I am reminded of a philosophy class I took some 40 years ago. I was repeatedly graded down on my interpretation of Plato. When I would challenge the professor, his response was that his answer was what the experts in the field believed to be the proper interpretation. This seemed too much like "You're wrong, and I'm right because I am the professor and you are the student" type of reasoning to me (and, I thought that philosophers were supposed to be logical, at least up until then). I happily went back to my math/science classes where I could actually prove the profs wrong, if they were wrong. Of course, because their positions were always open to refutation, they were much better about this than their humanities and social science compatriots. (This doesn't always work - my best friend failed a geology class because he disproved his prof's dissertation in front of the class).

Craig said...

Interesting.

There are, apparently, no longer any comments at the link. Have they been "disappeared"? This was posted at around 11am; it's now about 9pm.

Time enough, I suppose, to squash debate.

Shanna said...

Lots of people get upset when it is mentioned that Big Bang theory is consistent with Genesis.

No reason to get upset — it's just wrong, and people who think so either don't know anything about astronomy or have never actually read Genesis I, which declares that “the waters” and dry land and “plants that bear seed, and trees bearing fruit” were all created before the sun and the moon and the stars — very, very different from what astronomy reveals and the Big Bang posits.


All the order may be wrong (if you choose to read it literally rather than simply that "God said let there be light and there was light" sounded awfully cool), but the first line "In the beginning, god created the heavens and the earth" is about as much explanation as anybody else has. What is the big bang theory, after all. Something happened.

I've always believe science is the how, religion is the why.

Oh, but what I wanted to say is that all this 6000 year earth that Christians always get labeled with (when they are being called anti-science) isnt' really biblical. In the beginning is never assigned a timeline, that I recall.

Mark said...

"Intellectual diversity means a multiplicity of ideas."

What the hell is wrong with that?!


That's where I went from being really annoyed to being really amused.

PETER V. BELLA said...

There is no such thing as intellectual diversity, social justice, economic justice, or any other clap trap. It is all rhetoric with no substance. In the words of the great (LOL) Mayor Richard M. Daley- "It is silly. Just silly. It is Silly."

Methadras said...

You're all wrong. It's socio-economic justice.

Revenant said...

Intellectual diversity *legislation* is an idiotic idea.

Intellectual diversity itself is not.

J said...

Bruce Hayden, with the pedagogy of...Efficiency, aka Assimov-Tech.

Plato or that old subversive Shakespeare tend to interfere with the Drone business.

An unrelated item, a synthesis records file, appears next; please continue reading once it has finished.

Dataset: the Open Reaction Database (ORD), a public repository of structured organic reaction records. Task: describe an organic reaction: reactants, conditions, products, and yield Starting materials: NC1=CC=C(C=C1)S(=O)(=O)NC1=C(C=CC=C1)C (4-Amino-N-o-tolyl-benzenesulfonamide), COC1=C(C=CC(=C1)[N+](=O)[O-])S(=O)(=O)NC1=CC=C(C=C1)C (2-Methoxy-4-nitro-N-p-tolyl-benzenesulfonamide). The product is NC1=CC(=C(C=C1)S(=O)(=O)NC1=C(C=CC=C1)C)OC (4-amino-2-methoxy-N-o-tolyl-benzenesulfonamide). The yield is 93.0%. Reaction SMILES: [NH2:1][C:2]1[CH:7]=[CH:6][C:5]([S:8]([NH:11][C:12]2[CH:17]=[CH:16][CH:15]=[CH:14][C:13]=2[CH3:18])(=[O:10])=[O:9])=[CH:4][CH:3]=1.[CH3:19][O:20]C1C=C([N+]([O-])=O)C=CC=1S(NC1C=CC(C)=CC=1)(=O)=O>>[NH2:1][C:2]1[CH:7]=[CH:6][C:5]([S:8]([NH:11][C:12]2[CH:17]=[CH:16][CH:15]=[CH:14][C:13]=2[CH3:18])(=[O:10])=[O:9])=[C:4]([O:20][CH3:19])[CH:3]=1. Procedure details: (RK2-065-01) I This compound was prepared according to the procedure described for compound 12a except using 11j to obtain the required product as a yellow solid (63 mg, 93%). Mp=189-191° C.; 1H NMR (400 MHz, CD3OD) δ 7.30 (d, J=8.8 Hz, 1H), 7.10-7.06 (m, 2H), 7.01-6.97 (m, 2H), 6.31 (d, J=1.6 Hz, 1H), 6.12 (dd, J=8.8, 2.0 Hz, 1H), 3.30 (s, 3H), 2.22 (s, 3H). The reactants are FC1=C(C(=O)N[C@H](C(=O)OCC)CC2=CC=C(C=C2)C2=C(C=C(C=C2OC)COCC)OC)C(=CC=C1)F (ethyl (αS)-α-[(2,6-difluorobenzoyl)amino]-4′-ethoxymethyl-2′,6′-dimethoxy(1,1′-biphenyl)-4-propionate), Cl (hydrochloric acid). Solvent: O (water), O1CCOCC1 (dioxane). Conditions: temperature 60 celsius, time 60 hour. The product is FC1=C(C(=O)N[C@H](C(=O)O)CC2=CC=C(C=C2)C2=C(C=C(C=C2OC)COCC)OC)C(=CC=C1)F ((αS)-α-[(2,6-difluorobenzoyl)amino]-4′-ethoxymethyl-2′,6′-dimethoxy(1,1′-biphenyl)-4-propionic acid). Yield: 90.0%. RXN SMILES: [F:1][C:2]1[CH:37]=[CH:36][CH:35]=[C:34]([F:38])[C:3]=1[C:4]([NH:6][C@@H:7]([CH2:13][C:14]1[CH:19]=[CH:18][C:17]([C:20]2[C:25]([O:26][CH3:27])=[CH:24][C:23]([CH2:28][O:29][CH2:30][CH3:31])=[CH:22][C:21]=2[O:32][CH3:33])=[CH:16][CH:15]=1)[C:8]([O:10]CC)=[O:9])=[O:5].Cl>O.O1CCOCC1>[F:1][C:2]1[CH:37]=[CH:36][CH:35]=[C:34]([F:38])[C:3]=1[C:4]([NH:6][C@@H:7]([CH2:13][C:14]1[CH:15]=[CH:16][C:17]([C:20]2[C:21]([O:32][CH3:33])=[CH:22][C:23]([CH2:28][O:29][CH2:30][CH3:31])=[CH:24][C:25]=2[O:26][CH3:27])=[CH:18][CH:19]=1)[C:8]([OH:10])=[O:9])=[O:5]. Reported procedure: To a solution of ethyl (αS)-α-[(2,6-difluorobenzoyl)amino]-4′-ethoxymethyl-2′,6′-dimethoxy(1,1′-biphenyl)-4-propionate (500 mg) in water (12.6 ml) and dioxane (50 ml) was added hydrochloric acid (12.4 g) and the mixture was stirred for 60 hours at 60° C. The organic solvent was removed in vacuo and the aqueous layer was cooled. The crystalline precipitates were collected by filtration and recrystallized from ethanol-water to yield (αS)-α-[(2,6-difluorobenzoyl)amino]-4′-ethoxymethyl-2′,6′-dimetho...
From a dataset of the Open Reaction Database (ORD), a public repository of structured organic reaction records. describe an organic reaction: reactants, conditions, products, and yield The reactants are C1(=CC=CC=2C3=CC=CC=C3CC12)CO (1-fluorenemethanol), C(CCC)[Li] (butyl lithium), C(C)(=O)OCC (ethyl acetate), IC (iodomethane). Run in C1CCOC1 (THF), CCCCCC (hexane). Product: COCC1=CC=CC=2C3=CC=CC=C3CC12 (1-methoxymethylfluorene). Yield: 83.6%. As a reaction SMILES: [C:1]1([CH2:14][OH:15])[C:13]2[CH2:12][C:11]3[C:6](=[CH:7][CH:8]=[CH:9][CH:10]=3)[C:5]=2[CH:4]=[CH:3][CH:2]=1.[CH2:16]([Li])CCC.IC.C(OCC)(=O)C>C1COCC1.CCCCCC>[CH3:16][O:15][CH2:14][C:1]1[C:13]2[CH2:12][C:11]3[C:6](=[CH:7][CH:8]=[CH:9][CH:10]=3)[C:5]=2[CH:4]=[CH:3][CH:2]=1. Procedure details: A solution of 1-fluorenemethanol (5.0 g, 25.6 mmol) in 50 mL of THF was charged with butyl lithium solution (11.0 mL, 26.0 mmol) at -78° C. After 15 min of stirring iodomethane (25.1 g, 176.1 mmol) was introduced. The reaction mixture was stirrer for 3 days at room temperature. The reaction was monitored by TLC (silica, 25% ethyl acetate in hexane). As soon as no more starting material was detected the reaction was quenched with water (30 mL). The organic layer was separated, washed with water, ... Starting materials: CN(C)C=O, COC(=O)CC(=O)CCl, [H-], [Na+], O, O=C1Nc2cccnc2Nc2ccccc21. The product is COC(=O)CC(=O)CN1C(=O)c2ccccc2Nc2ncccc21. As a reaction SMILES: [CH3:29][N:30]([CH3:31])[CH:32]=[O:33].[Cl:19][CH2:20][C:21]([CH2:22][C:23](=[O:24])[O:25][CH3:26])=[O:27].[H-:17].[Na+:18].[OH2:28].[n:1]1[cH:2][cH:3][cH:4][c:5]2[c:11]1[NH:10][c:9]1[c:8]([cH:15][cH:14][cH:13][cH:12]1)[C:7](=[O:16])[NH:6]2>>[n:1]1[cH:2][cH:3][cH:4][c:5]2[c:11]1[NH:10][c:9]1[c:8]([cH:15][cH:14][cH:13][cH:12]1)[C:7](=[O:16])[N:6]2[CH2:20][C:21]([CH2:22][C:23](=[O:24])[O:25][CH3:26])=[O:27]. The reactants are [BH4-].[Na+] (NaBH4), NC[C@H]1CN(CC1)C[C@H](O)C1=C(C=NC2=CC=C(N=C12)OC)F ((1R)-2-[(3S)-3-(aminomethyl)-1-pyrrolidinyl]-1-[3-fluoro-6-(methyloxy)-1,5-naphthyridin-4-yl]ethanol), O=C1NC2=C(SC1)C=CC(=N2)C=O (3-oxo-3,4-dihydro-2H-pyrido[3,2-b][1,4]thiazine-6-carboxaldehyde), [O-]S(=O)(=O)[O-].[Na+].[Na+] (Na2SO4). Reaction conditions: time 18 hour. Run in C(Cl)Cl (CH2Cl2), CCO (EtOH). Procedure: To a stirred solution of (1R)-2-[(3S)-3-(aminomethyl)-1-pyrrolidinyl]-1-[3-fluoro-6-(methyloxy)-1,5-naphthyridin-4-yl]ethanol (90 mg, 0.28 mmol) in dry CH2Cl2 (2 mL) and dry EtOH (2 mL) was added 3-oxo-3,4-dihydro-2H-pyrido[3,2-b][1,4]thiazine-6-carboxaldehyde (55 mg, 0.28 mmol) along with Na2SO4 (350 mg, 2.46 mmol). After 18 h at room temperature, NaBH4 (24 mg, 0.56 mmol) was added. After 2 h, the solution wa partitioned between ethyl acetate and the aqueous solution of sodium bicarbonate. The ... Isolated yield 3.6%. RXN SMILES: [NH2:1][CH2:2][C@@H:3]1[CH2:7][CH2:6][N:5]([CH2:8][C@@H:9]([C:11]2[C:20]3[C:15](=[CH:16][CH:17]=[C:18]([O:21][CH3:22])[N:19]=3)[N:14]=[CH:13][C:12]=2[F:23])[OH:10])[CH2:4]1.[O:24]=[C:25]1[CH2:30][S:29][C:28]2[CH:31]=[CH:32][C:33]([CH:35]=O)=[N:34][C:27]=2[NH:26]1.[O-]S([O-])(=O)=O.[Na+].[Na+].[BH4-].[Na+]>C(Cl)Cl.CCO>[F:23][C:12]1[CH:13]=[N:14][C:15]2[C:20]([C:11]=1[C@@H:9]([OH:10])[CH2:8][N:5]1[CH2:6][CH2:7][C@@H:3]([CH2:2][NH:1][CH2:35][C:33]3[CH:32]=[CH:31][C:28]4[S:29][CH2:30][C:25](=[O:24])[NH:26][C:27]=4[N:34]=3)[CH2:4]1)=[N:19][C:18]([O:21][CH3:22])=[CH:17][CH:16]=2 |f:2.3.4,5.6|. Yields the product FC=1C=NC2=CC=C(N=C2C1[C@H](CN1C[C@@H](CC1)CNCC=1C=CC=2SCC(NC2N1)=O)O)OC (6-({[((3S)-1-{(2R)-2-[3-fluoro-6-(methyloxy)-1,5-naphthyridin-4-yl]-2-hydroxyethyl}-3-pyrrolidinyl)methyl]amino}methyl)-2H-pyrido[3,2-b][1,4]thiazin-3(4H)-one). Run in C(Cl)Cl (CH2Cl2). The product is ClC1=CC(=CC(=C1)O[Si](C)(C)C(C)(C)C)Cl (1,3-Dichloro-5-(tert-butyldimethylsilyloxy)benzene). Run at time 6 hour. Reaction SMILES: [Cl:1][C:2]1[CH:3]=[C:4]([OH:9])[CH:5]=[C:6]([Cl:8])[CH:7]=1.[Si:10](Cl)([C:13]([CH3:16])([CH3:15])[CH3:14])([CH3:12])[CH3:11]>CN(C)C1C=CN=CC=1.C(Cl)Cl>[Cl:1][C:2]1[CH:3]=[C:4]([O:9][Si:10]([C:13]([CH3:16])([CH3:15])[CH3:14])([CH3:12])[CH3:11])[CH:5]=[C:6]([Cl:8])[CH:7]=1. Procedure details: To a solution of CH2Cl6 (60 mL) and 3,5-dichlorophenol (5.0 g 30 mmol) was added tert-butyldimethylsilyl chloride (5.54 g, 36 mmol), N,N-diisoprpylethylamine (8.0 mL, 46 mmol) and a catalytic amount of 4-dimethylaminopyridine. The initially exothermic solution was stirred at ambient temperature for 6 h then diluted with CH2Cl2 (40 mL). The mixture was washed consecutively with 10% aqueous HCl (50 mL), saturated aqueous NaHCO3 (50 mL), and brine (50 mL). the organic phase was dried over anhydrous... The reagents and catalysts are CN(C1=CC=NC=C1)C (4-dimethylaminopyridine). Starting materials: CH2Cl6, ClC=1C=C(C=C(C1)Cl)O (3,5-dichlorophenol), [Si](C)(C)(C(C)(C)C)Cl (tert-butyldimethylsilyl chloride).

Michael said...

J typed: "Bruce Hayden, with the pedagogy of...Efficiency, aka Assimov-Tech.

Plato or that old subversive Shakespeare tend to interfere with the Drone business"

Hayden writes something thoughtful and you reply with another non sequitur. Why do you bother with posting nonsense, bits of academic bullshit pasted together in bursts of pithy stupidity? Why?

Paddy O said...

"But that doesn't make it science."

Very true, Ankar. But, at the same time simply because a scientist says something, doesn't make it science either. Which I think is at the root of the problem over origins. Some scientists like to make their scientific achievements in some areas into a license to opine on non-scientific declarations that because they sound like they're related to something science might be interested in, causes people to confuse it with some kind of really scientific opinion.

Like the origin of the cosmos.

At the same time, some scientists think their expertise in some specific areas of science means they can pick up general tidbits of loose information on other subjects, and be considered equal to those who have studied the subjects for decades.

Theology and interpretation of Scripture sometimes fall into these categories.

So, the debates devolve into declarations of authority by people who are using their credentials to argue points outside their fields or expertise.

Happens all the time with religious folks. But it also happens a lot with scientists, and more so with science-fans who have a hard time discerning between real science and Scientism.

J said...

6: 14, not exactly Mikeystein. It's spot on--addressed to reductionist, efficiency-minded techie-bots like Hayden, or you, or the rest of the Robert Swineleins around here. But sort of conceptual--like platonic chestnuts-- so I doubt yll get it. Capichay, satanist?

Goes for you as well, Paddystein. real scientists...build things, or engage in useful research--say, energy-related. Or medicine. or better bridges. Fake scientists, such as lil' Stevie HaWking, squawk about the latest pop-new age BS--string theory, etc Nerd-Co depends on that sort of hype.